At its flagship conference STX held in Las Vegas in June, Sabre unveiled several product developments to its Global Distribution Systems (GDS), the platform connecting travel suppliers and buyers.
Taking inspiration from e-commerce giants such as Amazon, which processes real-time, data-driven personalised offers to shoppers, the company aims to become a “personalised travel marketplace by 2025”, said Sabre CEO Sean Menke.
He revealed the company is currently working on bringing personalisation to some US$260 billion worth of travel bookings across airline, hotel, agencies and corporations that it transacts annually.
Sabre CEO Sean Menke revealed the company’s aim to become a “personalised travel marketplace by 2025”. (Naomi Neoh)
Here are the highlights of the developments:
1. Multi-source travel content entering the GDS system
• Who is it for: Airlines, Hotels and Agencies
Travel content that has traditionally operated outside the GDS network, such as low-cost carrier (LCC) and online travel agency (OTA) fares products, will be incorporated into the system.
Sabre’s new lodging solution for agency and corporate bookers offers travel content from third-party sources, a move that is set to plug gaps in the fragmented accommodations landscape.
The solution, Content Services for Lodging, will pull together over one million property options and, for the first time, include content from online travel agents and aggregators like Booking.com, bed bank Bedsonline and Expedia Partner Solutions alongside traditional GDS content from hoteliers.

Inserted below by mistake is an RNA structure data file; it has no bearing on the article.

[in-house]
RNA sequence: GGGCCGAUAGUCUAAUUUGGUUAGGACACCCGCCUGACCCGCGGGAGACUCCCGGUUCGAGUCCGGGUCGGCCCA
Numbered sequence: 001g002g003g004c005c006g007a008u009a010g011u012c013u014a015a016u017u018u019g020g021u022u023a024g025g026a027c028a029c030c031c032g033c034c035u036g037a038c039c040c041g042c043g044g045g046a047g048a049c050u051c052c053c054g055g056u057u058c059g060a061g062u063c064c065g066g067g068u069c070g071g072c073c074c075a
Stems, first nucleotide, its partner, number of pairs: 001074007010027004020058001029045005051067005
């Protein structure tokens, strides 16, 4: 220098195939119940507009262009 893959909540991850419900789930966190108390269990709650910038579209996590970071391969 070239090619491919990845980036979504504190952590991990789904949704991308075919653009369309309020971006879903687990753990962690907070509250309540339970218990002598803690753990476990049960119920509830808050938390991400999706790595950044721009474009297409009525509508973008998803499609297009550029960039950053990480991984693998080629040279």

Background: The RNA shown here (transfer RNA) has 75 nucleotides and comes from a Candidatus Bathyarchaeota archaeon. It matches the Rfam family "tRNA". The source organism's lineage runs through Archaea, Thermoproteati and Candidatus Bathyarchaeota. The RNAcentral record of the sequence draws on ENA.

The solution is live and available to use through APIs, which are being incorporated across all of Sabre’s point of sale platforms, including its agency solution, Sabre Red 360 and travel management solution, GetThere. Agencies can start accessing the new solution through Sabre Red 360 in Q4 this year.
Sabre said it is also adding LCC content into the agency platform under a project titled Project Troubadour. The doubling of LCC seat capacity globally to 1.7 billion over the past decade has made it a formidable force in the market, according to aviation intelligence company OAG. Asia Pacific, the world’s largest LCC market, represents about 35% of global LCC seats.
Why it matters: For agencies, this means greater transparency and choice over the content sources available on the GDS platform, meaning that commission structures and fees will apply. For travel management companies, bookings through an aggregator will also be clocked as an active GDS booking and can still benefit from aspects like incentive and commission structures, corporate travel policy and duty of care.
2. Standardisation of travel shopping
• Who is it for: Airlines and Hotels
There is a big push for GDS providers to standardise how air and hotel products are being displayed and sold. The move will enable key product attributes to be presented upfront so as to enable easy product comparison.
Sabre is leading a collaborative effort with a retail display for air products that can compare New Distribution Capability (NDC), ATPCO and LCC offers across multiple airlines.
The Next Generation Storefront (NGS) display sorts content according to fixed categories to ensure that agents can make like-for-like comparisons of products, factoring the base product as well as ancillaries, add-ons, fare conditions and applicable commissions.
For example, this will allow comparisons of traditional fare offers that include a standard seat with paid Wi-Fi (indicated as a “light” option), against another option that offers extra leg room and complimentary Wi-Fi (indicated as a pre-negotiated NDC offer).